Portland State University will host the screening of Portland: Quest for the Livable City, the documentary film produced by Northern Light Productions with the Lincoln Institute, at 7 p.m. on October 14 at Portland State University, Columbia Falls Ballroom at University Place, 310 SW Lincoln St., Portland. Following a welcome by Portland State University President Wim Wiewel and the showing of the film, a panel discussion will include Armando Carbonell, senior fellow and chair, Department of Planning and Urban Form, Lincoln Institute of Land Policy; Tim Lay, Northern Light Productions; and Ethan Seltzer, professor, Nohad A. Toulan School of Urban Studies and Planning, Portland State University. The event is free and open to the public and light refreshments will be served.
The film, which chronicles Portland's attempts to reduce its carbon footprint and grow more densely within the urban growth boundary, has been airing on public television stations around the country, but this is the first premiere event including many of the people who appear in the film. Congressman Earl Blumenauer has also been invited to attend, his schedule permitting.
Incorporating historic footage of Portland and interviews with city leaders and neighborhood residents during the battles over the ballot measures -- Measure 37 and Measure 49 -- on the land-use planning system, Portland: Quest for the Livable City is a cautionary tale for planning in the 21st century. As cities across the country today attempt to reduce greenhouse gas emissions, invest in transit, and focus on infill redevelopment as an alternative to car-dependent sprawl, the experience of Portland underscores a complex web of issues including economic development and jobs, gentrification, local food and farming, property rights, and civic participation. View the trailer here.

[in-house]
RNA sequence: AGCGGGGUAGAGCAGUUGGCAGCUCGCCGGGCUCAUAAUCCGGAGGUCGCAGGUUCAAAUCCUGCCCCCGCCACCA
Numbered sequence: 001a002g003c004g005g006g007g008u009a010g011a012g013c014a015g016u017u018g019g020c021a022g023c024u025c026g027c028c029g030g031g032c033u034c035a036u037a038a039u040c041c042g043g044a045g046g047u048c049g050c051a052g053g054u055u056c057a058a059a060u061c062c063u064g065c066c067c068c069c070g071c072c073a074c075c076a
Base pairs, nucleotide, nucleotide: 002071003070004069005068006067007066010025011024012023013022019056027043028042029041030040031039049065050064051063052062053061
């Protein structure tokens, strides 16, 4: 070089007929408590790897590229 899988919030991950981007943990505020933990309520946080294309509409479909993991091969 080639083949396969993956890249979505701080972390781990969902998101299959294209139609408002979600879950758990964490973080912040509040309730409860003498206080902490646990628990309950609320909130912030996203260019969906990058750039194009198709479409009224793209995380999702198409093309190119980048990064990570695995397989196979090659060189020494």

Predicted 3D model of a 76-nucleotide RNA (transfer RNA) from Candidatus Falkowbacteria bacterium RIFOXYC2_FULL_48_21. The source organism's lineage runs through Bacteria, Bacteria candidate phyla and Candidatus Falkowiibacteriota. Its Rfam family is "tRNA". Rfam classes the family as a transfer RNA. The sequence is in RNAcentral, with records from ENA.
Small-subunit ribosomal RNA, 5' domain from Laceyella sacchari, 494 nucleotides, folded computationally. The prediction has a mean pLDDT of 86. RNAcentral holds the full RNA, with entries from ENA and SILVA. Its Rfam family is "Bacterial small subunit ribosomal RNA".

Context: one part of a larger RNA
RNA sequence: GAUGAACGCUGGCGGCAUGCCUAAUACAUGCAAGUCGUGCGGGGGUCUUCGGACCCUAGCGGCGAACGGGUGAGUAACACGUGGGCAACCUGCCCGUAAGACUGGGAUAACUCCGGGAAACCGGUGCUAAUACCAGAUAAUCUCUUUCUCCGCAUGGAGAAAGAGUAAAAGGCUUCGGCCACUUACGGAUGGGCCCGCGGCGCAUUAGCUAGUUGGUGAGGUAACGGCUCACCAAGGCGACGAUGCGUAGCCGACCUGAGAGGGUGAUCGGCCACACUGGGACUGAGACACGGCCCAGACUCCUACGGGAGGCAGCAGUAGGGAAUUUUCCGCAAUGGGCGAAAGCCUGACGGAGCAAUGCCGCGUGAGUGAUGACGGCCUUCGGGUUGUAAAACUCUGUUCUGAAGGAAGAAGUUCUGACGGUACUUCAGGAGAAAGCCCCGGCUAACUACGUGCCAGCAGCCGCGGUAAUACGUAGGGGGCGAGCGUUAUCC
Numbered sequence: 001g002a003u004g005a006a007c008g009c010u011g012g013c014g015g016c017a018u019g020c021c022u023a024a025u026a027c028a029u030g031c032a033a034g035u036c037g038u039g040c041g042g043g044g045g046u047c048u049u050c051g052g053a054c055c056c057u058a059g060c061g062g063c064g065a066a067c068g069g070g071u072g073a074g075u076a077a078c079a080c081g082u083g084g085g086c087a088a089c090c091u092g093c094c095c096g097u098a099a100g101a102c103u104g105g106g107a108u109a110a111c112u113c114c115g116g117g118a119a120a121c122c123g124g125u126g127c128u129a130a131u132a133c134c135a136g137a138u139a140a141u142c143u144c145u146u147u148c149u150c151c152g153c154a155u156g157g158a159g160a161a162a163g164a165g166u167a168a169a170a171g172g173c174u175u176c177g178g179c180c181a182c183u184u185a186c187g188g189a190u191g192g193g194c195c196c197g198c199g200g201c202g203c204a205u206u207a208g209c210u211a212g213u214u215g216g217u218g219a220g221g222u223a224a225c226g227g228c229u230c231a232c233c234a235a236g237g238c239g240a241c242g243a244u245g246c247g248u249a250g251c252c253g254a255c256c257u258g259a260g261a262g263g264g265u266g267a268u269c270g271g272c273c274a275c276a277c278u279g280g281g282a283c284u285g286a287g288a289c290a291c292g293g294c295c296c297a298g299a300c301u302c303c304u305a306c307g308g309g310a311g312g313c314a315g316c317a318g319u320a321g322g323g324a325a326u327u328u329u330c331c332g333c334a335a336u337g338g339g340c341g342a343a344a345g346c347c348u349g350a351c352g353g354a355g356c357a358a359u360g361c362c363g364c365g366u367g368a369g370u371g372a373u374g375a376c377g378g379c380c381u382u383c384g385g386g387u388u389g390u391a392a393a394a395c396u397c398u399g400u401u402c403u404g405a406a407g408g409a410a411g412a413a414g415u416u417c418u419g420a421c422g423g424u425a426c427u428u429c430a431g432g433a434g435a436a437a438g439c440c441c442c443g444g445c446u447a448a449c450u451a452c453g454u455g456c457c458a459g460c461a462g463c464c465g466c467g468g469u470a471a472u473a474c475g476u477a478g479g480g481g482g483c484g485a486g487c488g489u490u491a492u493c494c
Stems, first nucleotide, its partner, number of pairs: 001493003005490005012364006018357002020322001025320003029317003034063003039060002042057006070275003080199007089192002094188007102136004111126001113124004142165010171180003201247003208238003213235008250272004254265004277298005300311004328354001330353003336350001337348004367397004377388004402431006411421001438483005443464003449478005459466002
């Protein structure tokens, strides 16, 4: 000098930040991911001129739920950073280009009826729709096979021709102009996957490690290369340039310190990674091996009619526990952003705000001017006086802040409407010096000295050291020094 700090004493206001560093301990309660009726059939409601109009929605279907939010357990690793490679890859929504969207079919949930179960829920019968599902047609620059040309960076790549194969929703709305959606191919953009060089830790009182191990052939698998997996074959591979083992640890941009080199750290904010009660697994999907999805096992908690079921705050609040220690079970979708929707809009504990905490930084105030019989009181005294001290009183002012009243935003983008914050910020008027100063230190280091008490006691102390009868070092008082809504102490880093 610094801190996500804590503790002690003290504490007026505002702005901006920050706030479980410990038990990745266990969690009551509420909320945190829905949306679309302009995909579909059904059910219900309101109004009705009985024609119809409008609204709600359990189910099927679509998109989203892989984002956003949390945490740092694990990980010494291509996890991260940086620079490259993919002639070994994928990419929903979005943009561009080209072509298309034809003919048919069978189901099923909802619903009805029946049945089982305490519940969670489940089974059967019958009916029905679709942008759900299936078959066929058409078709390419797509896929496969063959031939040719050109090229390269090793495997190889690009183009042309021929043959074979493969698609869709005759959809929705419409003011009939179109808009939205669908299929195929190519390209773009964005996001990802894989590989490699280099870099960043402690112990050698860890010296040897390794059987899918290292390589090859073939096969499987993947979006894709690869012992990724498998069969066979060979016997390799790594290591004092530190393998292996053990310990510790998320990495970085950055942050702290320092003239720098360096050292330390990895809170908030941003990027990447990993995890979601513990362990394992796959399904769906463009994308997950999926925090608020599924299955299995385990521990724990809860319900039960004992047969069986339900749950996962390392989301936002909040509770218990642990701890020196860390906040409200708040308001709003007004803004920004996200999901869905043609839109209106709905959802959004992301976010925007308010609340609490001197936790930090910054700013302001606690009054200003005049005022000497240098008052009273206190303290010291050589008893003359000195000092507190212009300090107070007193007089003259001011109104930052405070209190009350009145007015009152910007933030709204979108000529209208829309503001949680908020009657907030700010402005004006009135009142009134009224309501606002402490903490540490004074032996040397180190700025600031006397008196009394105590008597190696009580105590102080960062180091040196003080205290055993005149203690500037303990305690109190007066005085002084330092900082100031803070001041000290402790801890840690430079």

"Portland has been a notable experiment in land use planning, and the film shows how challenging that can be," said Gregory K. Ingram, president of the Lincoln Institute of Land Policy. "The issues that come to life in the film - property rights, the value of land, density and transportation, planning and citizen participation - include many that we think cities all over the U.S. will need to confront."
The first films in the Making Sense of Place documentary series were Phoenix: The Urban Desert, which examined the sprawling growth and associated issues of that metropolitan area, and Cleveland: Confronting Decline in an American City, a look at a shrinking industrial city and its efforts to reinvent itself. All the films have aired on public television stations across the country.